After a brief return to earth to deliver the tart, focused In Rainbows, Radiohead drift back into the ether with The King of Limbs. Like In Rainbows before it, the actuality of The King of Limbs is purposefully somewhat obscured by the hullabaloo surrounding the album's surprise release – announced for a Saturday release on a Monday, shifted to a Friday – and in the case of KOL, such clamor is needed. Wispy and ephemeral, shimmering skin draped over the barest of bones, The King of Limbs doesn’t deliberately lack a solid foundation, songwriting traded for sound construction. Masters of mood that they are, Radiohead digitally weave stuttering, glitchy loops of drums and guitars with real instruments, Thom Yorke’s mournful moan and keening falsetto acting as a binding agent, creating an alluringly dour atmosphere.
This is the sound of Radiohead doing what they do, doing it very well, doing it without flash or pretension, gently easing from the role of pioneers to craftsmen.
The album was announced on Radiohead's website on 14 February 2011, five days before release. The name of the album possibly refers to an oak tree in Wiltshire's Savernake Forest, thought to be 1,000 years old. The tree is a pollarded oak, referring to an ancient technique for harvesting timber for fencing and firewood. Though it does not feature on maps, the tree is said to be 3 miles (4.8 km) from Tottenham Court House, where Radiohead recorded part of their previous album In Rainbows. On 18 February, Radiohead's official blog published the first song from the album, "Lotus Flower", with an accompanying music video, followed by a post announcing the album was released.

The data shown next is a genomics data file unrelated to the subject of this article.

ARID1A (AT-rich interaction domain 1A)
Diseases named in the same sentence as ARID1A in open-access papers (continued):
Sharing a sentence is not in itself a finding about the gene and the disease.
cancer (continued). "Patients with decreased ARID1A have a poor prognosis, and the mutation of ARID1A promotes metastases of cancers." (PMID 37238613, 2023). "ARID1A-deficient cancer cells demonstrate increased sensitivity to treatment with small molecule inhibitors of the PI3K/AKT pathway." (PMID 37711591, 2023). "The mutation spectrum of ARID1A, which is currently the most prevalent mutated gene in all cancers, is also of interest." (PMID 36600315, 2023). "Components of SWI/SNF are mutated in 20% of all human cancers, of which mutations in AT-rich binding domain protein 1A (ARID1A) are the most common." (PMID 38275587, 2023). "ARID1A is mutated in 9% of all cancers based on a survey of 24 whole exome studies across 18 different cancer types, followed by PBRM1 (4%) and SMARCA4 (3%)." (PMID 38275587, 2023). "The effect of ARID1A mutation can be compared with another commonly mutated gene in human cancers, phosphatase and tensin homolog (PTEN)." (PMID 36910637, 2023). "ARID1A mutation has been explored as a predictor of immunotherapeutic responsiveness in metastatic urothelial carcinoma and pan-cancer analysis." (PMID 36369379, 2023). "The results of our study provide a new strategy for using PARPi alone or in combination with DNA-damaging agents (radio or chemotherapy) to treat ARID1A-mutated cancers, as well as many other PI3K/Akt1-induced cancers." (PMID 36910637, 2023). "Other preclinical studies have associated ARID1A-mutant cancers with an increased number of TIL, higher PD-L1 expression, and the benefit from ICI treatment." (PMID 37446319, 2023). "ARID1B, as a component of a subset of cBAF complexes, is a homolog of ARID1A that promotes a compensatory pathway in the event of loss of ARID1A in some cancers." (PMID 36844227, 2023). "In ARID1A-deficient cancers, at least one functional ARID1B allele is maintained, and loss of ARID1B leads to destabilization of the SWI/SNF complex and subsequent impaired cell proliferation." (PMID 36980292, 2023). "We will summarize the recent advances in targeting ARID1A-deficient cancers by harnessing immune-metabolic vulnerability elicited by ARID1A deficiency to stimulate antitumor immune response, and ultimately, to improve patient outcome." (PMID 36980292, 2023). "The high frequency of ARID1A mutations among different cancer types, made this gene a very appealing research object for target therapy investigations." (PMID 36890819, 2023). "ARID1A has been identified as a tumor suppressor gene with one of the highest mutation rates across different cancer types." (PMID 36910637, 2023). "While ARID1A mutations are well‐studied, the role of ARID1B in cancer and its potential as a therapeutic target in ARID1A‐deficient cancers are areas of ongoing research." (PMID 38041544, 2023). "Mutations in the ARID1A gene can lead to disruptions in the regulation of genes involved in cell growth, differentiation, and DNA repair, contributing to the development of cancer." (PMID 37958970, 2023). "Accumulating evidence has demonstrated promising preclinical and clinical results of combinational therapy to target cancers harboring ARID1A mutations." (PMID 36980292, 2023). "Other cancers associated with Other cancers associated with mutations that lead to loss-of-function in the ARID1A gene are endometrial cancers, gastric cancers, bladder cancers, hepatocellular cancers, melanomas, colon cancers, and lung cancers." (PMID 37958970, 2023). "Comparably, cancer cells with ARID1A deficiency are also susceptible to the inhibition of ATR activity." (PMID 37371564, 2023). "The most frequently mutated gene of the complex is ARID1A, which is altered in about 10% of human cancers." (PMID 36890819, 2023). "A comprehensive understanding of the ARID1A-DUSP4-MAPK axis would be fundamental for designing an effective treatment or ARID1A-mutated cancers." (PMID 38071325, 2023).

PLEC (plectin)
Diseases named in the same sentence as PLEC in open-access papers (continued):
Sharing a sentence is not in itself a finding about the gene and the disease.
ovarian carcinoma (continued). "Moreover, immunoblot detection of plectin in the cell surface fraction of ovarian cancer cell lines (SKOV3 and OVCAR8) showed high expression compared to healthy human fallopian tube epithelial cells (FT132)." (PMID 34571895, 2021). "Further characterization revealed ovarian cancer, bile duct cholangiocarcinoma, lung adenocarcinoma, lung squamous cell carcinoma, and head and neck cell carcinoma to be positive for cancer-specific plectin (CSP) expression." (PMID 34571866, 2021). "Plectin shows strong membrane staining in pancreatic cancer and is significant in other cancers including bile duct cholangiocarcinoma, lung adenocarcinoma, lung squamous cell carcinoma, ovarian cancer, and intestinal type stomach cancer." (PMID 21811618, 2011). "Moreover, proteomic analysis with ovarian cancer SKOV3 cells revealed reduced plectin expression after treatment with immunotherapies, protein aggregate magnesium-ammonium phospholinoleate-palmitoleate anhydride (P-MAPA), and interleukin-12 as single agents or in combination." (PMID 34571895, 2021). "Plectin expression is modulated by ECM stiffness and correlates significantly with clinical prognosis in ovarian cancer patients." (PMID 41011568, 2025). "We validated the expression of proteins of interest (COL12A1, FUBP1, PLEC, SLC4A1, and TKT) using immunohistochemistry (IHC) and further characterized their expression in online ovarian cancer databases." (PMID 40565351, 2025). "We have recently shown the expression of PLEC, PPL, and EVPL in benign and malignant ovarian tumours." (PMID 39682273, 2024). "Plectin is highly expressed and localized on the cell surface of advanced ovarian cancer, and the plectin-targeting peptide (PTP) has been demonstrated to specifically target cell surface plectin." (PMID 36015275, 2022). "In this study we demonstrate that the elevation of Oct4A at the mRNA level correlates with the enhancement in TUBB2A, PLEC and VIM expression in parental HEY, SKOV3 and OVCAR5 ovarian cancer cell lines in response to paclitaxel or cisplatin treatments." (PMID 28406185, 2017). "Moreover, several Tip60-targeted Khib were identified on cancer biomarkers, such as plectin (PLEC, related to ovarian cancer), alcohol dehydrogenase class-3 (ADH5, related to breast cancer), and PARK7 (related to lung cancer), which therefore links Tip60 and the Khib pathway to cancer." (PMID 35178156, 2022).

This five-disc set was the first release in BMG's effort to present Elvis's recorded legacy in a manner befitting the most important musical artist of his time. The strategy was simple–showcase, in chronological order, remastered versions of the King's 1950s output, from his sessions with Sam Phillips at Sun Studios (where they arguably invented the very notion of rock & roll) through his 1958 Army induction. Not everything Elvis recorded in the '50s was great (just as not everything he recorded in Hollywood was rotten), but there are dozens of tracks here that, quite simply, can make a bad day seem all that much better. Which surely still makes him the king of something. Suffice it to say this is one box set that lives up to its title.